Few artists have departed as dramatically from their usual sound for a holiday disc as Bob Dylan does on this year's Christmas in the Heart. Setting aside his ever-shifting allegiances to Judaism, Christianity and agnosticism, for this album he has converted from raw-edged blues and hillbilly music to polished pop, tackling the best-known Christmas carols with seven smooth-crooning backup singers. This will seem strange only if you're not a regular listener of his wonderful Theme Time Radio show on XM (now Sirius) Radio. On that program he not only plays songs by Dean Martin, Frank Sinatra, Conway Twitty and Hollywood Elvis but also gushes over them. He loves this stuff—and why not? Some terrific music has been recorded with the Jordanaires, the Vikki Carr Singers and the Hi-Los. (Some terrible records, too, but how's that different from punk or hip-hop?)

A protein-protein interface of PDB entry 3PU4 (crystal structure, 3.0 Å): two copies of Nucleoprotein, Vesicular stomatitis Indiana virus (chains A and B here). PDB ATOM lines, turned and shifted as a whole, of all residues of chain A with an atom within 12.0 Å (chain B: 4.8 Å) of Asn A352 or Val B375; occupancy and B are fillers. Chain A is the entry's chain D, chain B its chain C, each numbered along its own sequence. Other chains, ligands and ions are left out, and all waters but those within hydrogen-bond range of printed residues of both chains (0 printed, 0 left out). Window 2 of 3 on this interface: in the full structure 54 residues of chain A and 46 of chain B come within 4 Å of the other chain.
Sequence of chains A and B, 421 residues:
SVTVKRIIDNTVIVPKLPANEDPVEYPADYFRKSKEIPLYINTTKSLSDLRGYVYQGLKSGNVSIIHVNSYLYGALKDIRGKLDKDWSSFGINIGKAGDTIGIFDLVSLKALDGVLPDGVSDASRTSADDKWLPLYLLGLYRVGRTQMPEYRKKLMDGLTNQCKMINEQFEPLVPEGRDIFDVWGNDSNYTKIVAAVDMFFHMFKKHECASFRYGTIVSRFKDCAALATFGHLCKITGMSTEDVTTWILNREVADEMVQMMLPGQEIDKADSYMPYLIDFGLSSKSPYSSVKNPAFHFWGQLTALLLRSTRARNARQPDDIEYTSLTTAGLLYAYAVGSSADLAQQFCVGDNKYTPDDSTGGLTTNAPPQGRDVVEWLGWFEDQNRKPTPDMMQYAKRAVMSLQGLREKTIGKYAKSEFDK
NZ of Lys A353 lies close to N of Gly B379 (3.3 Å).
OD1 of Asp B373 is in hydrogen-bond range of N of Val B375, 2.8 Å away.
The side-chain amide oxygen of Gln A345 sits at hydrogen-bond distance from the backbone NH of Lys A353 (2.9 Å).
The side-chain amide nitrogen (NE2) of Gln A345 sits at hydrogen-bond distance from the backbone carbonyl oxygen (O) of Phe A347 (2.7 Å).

Dylan has dabbled in this approach before. His 1978 live album, Bob Dylan at Budokan, featured a lush pop sound, including a violin, flute and three cooing female singers. Some of the criticism then, as now, rejected the whole mainstream-pop genre out of hand, but a more thoughtful criticism might have pointed out that, as much as Dylan admires this music, and justifiably so, he simply doesn't have the skill set it requires.